Relentless housing horror headlines bring to mind last spring's popular scare story—the bird flu! By the way, good news! We didn't all drop dead from a bird flu pandemic. (We covered it at MarketMinder as likely being a non-event for the market—"A Pandemic of Fear.") You'd think there'd be more widespread rejoicing, but, no—and not a peep from a chastened media about inciting mass hysteria. Still, given the track record, one might assume talking heads would be more cautious about fomenting further fear.
Nothing doing! Time for summer flu season. Today it's virus known as the "housing crisis"—the housing bubble-subprime implosion one-two punch. If you stagger through life in even a semi-conscious state, you know the housing crisis is here, it's bad, and it must lead to economic and market devastation. When a market fear is as universal as this, our first step at MarketMinder is asking "Is any of this true?"
News stories squawk about dropping home prices, slowing sales, etc. Yet, looking at raw data, home prices are just a bit higher today than they were two years ago—basically flat. It's not runaway growth, but it's no crash. However, this news story says differently:
Home Prices Fall at Fastest Rate in 16 Years
By Rex Nutting, MarketWatch
According to the quoted index, home prices have dropped 2.1% year-over-year. A 2.1% drop? Over a year? When the tech bubble crashed, the NASDAQ lost about 78%. That's a crash—dropping 2.1% is what we call "flat" or "irrational to fret." Further, note this index is comprised of 20 metropolitan areas—San Francisco, but not San Jose (San Jose is a bigger city!). Cleveland but not Cincinnati. Dallas but not Austin or Houston. How is this representative of the entire nation? It's not—you can disregard it.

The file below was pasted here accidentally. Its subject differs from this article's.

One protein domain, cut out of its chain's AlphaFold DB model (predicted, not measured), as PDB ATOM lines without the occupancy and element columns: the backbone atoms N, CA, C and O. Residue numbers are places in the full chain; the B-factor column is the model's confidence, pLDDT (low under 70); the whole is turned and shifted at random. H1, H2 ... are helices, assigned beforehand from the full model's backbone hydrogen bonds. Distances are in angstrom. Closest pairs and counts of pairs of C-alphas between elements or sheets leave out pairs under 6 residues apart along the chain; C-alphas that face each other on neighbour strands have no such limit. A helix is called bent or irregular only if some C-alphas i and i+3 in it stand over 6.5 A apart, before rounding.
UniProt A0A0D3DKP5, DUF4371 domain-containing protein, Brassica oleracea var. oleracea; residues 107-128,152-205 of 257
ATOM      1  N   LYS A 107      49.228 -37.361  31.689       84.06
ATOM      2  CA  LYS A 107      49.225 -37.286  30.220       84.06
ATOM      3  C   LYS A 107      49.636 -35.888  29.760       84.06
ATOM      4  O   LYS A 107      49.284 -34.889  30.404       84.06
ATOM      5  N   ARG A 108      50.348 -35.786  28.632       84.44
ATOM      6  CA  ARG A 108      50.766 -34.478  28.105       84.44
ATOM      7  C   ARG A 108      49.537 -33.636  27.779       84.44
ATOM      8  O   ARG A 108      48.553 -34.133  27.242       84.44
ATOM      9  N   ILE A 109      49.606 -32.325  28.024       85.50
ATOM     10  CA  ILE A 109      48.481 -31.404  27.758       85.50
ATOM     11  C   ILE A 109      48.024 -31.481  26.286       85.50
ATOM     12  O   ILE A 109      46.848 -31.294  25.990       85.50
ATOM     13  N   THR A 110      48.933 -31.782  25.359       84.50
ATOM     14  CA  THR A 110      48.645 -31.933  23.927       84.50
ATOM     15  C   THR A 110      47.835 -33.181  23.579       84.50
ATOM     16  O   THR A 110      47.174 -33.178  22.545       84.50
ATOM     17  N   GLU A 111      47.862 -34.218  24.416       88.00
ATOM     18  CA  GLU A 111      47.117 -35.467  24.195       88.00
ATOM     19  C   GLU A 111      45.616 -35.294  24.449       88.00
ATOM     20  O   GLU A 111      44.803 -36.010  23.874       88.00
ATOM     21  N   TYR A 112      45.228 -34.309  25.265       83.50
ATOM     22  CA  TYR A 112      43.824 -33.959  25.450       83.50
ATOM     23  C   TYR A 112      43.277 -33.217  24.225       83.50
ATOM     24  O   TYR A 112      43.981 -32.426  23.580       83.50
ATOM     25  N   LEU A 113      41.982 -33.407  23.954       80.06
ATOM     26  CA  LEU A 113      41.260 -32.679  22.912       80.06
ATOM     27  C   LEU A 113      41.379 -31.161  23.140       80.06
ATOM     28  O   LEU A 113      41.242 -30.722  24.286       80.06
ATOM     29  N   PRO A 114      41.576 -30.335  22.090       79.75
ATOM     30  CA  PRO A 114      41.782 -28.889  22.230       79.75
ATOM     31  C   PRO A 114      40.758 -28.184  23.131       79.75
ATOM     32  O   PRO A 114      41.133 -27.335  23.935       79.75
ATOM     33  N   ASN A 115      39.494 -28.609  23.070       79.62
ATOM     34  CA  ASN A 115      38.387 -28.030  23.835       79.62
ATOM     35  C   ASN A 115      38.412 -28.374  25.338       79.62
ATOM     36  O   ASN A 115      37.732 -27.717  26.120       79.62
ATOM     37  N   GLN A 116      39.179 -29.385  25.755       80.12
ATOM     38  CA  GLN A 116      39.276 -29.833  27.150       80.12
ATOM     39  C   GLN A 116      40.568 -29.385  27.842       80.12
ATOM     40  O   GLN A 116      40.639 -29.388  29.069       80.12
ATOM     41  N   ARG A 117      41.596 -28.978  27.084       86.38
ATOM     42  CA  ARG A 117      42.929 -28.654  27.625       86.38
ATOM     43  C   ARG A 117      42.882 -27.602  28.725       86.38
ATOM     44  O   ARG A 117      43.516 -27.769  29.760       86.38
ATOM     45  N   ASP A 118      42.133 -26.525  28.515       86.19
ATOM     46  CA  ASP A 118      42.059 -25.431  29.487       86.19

But let's say home prices do stay flat, or even legitimately start crashing. That'd be bad, wouldn't it? How would we know? Easy—by looking at historic periods of flat or falling real estate prices, and checking what US stocks did subsequently.
We did just that at MarketMinder—graphing residential real estate price changes over the past 30 years, and noting both peaks and troughs. It turns out, stocks were always positive after periods of flat or falling real estate prices—6, 12, and even 24 months out. More surprising? Stock returns were better than their long-term average, and better even than periods of peaking real estate prices. The fact is: Falling or flat home prices do not automatically spell doom for stocks. There's no basis for this belief.
Housing prices aren't "crashing" and flat prices aren't bad for stocks—but what about subprime? Huge swaths of folks defaulting all at once has got to put a serious drag on the economy and ripple out to impact the finance sector and the entire stock market—doesn't it? We've commented here frequently on how unlikely that scenario is ("Dead Horse. Stick," and "Don't Go Blind from the Subprime"). But the following article gives further perspective on why you needn't fear a subprime fallout.
The Fed Takes Subprime Woes in Stride
By Peter Coy, Yahoo! Finance
Though witless homeowners ruthlessly duped by maniacal mortgage brokers and facing bankruptcy make good drama, in reality, a relatively small number of folks are in any danger. In fact, the situation is so contained and the US economy healthy enough the Fed let rates stand today, instead of lowering rates to "bailout" subprime mortgagees. If the organization charged with steering interest rates isn't concerned, you shouldn't be either. The good news in all this needless worry? The outcome won't be what most folks assume—and when that becomes clear, sentiment will improve, driving stocks still higher.
We're confident by Fall investors will disdain the "housing crisis" and claim they knew all along it was no big deal. By that time, they'll have moved onto fretting Fall's frivolous worry—the Spice Girls reunion tour being a sure sign of the Apocalypse.